Exploring Women’s Relationships with Power

There I was again, in a crowd of 300 people with a gender ratio of 20 females to 1 male. This time it was an afternoon seminar organised by the American Chamber of Commerce.
It was an Amcham Women in Management event: Exploring Women’s Relationships with Power. There was a 30-minute address by Sarah Cornally, a speaker and coach on leadership, followed by three-member panel discussion chaired by Adele Horin, editor of Boss magazine.
Besides Sarah, the other female member was Catriona Noble, Managing Director/Chief Executive Officer, McDonald’s Australia, who was terrific. The third member was some poor male who was dragged in at the last moment and whose specialty was corporate strategy and whose name I forget.
I must confess I found the seminar content weak, and talking to some of the attendees afterwards I was not alone. For example, Sarah was arguing that organisations need to implement non-hierarchical structures. Sorry but that is nonsense; next we will all be singing Kumbaya. I have blogged about power and women in management before and my favourite writer on power, Professor Jeffery Pfeffer, has done it again in another great BNET blog.
One of his tips about gaining power was to ask for help, and that was similar to the advice given by Catriona Noble, who said one secret to her success was that she took frequent advice from various mentors.
I remember when I was beginning my corporate career I was told that you should consider yourself as a stove with a fixed amount of energy that can go into four hot plates: your family, your friends, your health and your work. If you want to be successful you have to turn off one burner and really successful you have to turn off two. I was also told that this is not a formula for happiness but success. The same mentor told me that one solution to the conundrum was to get married, and then let your partner take up the slack. It is what I did and as the father of two beautiful daughters it worked for me.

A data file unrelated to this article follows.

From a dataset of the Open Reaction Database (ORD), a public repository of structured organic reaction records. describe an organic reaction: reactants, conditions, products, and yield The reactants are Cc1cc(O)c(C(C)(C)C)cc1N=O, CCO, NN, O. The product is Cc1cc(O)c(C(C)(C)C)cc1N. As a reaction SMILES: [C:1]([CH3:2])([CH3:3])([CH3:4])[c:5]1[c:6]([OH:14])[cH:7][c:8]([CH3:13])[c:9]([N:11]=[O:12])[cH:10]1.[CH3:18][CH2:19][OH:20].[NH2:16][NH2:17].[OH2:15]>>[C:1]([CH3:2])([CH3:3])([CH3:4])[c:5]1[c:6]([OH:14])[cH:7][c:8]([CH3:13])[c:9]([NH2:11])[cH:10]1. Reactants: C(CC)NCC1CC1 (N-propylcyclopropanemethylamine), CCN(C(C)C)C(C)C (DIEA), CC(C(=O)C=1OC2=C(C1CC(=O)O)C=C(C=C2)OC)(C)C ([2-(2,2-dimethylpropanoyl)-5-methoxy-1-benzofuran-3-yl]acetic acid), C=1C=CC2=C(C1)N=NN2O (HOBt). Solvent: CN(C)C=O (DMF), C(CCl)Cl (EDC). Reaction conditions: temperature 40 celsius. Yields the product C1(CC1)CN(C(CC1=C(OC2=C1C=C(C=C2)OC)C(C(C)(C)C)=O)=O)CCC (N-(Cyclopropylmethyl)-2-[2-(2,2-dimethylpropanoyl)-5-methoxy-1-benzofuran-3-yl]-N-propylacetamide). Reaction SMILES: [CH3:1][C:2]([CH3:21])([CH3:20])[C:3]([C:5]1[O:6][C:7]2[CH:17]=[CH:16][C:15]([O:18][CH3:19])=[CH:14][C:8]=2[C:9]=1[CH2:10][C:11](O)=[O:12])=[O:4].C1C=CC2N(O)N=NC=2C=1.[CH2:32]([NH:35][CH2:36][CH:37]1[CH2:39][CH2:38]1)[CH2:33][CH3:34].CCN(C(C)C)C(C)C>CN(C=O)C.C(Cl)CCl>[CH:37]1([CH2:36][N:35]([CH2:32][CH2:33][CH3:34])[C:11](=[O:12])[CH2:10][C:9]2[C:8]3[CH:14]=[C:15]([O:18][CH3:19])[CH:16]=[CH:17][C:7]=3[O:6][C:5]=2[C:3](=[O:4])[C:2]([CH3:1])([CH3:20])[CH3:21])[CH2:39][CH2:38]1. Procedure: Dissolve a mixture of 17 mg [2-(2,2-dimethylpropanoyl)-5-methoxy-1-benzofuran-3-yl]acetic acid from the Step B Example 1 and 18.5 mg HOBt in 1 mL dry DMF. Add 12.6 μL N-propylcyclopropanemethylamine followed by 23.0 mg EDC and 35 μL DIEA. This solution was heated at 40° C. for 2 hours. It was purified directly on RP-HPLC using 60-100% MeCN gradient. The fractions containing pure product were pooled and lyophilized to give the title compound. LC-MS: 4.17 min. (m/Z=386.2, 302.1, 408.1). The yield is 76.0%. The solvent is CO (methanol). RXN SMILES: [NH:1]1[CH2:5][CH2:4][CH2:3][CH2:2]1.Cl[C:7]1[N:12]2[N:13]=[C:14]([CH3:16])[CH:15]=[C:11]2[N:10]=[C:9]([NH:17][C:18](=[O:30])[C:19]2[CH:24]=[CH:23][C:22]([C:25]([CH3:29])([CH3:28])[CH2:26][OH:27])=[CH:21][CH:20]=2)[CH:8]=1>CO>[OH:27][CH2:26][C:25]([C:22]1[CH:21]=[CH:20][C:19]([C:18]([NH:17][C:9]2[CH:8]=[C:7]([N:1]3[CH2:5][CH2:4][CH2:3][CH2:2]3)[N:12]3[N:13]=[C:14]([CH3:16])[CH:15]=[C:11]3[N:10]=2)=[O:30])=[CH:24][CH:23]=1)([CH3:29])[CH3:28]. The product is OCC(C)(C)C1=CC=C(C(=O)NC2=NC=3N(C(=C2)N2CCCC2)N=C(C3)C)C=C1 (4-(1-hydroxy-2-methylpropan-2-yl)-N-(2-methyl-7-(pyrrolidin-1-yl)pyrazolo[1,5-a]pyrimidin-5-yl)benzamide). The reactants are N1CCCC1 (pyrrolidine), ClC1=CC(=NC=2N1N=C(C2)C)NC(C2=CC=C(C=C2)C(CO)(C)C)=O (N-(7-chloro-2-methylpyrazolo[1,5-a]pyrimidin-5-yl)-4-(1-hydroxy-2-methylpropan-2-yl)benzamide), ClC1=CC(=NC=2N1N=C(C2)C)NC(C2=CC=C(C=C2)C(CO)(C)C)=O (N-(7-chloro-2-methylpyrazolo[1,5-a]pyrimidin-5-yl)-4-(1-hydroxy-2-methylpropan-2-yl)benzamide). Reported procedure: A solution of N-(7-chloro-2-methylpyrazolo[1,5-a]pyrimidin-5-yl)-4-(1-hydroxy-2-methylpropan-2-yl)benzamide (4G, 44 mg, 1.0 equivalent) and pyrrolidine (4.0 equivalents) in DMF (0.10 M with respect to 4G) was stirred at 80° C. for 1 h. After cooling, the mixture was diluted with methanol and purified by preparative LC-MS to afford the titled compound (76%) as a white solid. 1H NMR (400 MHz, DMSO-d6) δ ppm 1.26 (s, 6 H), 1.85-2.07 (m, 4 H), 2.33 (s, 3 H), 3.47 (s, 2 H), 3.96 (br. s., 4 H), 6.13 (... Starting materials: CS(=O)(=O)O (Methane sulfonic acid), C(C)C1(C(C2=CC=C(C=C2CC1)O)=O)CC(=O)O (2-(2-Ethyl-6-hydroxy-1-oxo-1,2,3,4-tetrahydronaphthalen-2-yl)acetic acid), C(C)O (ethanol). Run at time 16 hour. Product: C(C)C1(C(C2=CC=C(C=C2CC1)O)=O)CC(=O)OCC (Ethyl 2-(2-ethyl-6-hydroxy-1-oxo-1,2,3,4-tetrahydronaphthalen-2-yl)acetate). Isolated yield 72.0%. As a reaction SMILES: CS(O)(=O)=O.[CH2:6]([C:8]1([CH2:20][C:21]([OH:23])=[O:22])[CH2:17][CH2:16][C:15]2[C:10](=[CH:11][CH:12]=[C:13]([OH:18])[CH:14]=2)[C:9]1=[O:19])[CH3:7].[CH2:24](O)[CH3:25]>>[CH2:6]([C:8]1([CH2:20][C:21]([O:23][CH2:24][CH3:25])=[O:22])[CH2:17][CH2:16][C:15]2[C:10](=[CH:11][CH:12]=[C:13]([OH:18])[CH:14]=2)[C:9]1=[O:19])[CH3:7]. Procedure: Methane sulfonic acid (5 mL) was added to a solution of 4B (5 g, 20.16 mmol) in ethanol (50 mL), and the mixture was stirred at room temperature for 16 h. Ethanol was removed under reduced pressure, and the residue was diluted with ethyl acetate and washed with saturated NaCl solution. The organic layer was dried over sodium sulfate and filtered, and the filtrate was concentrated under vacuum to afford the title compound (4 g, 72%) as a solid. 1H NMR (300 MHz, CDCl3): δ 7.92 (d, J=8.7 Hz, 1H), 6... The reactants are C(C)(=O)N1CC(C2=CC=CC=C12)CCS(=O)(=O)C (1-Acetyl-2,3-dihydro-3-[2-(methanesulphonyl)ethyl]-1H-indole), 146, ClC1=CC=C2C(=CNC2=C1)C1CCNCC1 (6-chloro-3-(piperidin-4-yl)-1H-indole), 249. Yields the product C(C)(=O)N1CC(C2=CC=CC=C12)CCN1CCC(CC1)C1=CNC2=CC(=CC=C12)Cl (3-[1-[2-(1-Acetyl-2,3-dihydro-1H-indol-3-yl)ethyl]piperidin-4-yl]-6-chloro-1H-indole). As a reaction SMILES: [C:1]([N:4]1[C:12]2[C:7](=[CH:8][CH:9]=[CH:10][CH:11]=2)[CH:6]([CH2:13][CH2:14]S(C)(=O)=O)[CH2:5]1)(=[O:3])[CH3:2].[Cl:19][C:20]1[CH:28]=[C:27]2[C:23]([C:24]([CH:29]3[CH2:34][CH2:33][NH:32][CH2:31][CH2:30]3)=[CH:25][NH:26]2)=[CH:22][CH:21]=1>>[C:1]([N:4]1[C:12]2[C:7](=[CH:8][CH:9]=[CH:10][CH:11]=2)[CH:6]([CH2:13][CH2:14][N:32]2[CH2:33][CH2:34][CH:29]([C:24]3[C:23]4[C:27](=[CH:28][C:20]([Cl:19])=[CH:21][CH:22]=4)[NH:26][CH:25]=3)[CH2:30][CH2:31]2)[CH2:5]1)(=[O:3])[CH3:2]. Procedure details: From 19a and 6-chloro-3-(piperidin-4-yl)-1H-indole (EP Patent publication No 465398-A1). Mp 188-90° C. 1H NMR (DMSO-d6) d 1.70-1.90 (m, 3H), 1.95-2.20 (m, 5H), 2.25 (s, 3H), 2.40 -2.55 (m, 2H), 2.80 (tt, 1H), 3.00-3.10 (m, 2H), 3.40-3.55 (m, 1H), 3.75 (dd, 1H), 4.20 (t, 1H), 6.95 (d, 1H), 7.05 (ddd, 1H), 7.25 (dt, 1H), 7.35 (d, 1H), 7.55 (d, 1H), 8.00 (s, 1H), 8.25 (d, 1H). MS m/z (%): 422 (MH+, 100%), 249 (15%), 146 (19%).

What I did find interesting was that this was the solution that both Sarah and Catriona had adopted. Both revealed they had house husbands. This is not often mentioned as a strategy for women getting ahead but perhaps what is sauce for the goose does need to be sauce for the gander.


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Chris Golis - Author


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Peter Morris, Executive Officer, Lomax Financial Group

Your presentation on 'Lifting your Level of Emotional Intelligence" to 10 CEOs scored an average 8.9 out of 10 for the topic and 8.5 for the presentation which is great. A couple of the attendees gave you a 10 out of 10, and the comments were:

- Great presentation. Very informative.

- Excellent presentation.

- made me think.

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